[Rushtalk] Food for thought?

John Nebel john.nebel at csdco.com
Mon Feb 15 12:55:32 MST 2016

You mean that you don't like that particular translation of Plato's Republic 
488a?  I agree.  This translation is better:

I perceive, I said, that you are vastly amused at having plunged me into such a 
hopeless discussion; but now hear the parable, and then you will be still more 
amused at the meagreness of my imagination: for the manner in which the best men 
are treated in their own States is so grievous that no single thing on earth is 
comparable to it; and therefore, if I am to plead their cause, I must have 
recourse to fiction, and put together a figure made up of many things, like the 
fabulous unions of goats and stags which are found in pictures. Imagine then a 
fleet or a ship in which there is a captain who is taller and stronger than any 
of the crew, but he is a little deaf and has a similar infirmity in sight, and 
his knowledge of navigation is not much better. The sailors are quarrelling with 
one another about the steering --every one is of opinion that he has a right to 
steer, though he has never learned the art of navigation and cannot tell who 
taught him or when he learned, and will further assert that it cannot be taught, 
and they are ready to cut in pieces any one who says the contrary. They throng 
about the captain, begging and praying him to commit the helm to them; and if at 
any time they do not prevail, but others are preferred to them, they kill the 
others or throw them overboard, and having first chained up the noble captain's 
senses with drink or some narcotic drug, they mutiny and take possession of the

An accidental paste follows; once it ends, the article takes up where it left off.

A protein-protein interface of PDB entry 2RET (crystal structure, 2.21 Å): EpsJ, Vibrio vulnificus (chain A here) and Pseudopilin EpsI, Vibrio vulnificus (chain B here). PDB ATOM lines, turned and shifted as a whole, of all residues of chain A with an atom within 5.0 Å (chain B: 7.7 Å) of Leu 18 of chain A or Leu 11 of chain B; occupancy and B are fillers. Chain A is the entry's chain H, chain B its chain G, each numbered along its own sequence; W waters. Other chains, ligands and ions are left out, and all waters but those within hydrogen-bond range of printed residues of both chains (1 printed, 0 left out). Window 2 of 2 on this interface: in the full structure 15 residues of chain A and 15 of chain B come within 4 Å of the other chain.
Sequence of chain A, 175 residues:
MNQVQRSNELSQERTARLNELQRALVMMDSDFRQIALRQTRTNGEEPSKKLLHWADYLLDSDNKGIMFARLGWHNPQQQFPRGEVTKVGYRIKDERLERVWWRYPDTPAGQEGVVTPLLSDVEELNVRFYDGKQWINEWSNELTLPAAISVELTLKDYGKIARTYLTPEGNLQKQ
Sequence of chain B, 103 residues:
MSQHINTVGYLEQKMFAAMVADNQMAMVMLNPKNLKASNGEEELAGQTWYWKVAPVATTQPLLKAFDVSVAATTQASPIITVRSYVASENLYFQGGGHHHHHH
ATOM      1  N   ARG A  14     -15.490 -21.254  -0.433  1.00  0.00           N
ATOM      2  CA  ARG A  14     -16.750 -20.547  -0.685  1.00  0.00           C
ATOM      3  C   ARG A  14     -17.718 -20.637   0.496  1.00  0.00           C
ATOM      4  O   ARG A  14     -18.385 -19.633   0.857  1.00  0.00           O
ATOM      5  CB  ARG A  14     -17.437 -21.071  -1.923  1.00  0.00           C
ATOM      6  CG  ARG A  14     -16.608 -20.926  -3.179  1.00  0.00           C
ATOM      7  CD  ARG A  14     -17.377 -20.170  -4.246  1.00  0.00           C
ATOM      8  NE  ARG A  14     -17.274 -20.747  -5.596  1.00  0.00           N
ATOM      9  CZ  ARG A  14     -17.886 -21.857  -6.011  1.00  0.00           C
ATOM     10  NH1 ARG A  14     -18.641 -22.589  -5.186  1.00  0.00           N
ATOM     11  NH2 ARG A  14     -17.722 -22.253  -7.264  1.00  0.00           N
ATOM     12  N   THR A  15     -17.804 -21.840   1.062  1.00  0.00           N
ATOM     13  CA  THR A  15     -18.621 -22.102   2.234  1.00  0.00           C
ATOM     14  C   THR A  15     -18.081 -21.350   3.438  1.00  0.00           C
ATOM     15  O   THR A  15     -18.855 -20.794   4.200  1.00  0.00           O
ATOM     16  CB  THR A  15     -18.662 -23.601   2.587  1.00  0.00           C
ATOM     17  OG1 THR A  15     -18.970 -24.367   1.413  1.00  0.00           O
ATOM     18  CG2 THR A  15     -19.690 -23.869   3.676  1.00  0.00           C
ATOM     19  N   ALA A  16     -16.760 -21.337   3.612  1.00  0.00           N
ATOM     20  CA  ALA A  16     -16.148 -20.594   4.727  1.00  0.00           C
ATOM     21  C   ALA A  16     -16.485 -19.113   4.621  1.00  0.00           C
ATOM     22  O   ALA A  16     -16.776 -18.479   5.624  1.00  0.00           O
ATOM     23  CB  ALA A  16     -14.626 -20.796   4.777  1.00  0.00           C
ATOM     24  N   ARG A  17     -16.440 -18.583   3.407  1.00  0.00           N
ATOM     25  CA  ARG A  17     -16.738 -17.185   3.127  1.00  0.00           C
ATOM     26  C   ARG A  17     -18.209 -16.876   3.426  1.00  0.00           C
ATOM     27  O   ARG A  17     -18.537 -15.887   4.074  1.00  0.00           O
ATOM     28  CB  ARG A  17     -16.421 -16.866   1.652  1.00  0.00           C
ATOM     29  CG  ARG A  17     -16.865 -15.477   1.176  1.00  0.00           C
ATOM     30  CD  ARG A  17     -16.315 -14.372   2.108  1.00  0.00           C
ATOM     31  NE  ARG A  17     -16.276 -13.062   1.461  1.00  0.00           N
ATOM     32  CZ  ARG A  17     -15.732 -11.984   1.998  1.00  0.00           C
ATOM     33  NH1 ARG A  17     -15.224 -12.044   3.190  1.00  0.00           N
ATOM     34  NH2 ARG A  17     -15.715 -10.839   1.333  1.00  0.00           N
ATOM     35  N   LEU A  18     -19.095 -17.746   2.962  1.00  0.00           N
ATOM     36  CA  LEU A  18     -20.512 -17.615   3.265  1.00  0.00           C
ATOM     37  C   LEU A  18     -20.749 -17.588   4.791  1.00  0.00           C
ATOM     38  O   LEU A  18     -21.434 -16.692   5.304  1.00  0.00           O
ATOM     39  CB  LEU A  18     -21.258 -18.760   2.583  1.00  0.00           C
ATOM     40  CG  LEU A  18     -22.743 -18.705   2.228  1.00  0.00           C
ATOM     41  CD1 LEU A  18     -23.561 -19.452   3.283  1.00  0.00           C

ship and make free with the stores; thus, eating and drinking, they proceed on 
their voyage in such a manner as might be expected of them. Him who is their 
partisan and cleverly aids them in their plot for getting the ship out of the 
captain's hands into their own whether by force or persuasion, they compliment 
with the name of sailor, pilot, able seaman, and abuse the other sort of man, 
whom they call a good-for-nothing; but that the true pilot must pay attention to 
the year and seasons and sky and stars and winds, and whatever else belongs to 
his art, if he intends to be really qualified for the command of a ship, and 
that he must and will be the steerer, whether other people like or not-the 
possibility of this union of authority with the steerer's art has never 
seriously entered into their thoughts or been made part of their calling. Now in 
vessels which are in a state of mutiny and by sailors who are mutineers, how 
will the true pilot be regarded? Will he not be called by them a prater, a 
star-gazer, a good-for-nothing?

On 2/15/2016 10:03 AM, Carl Spitzer wrote:
> On Mon, 2016-02-15 at 08:03 -0700, John Nebel wrote:
> It would be easier to read with paragraphs.
> Seems incomplete but a reasonable first effort.
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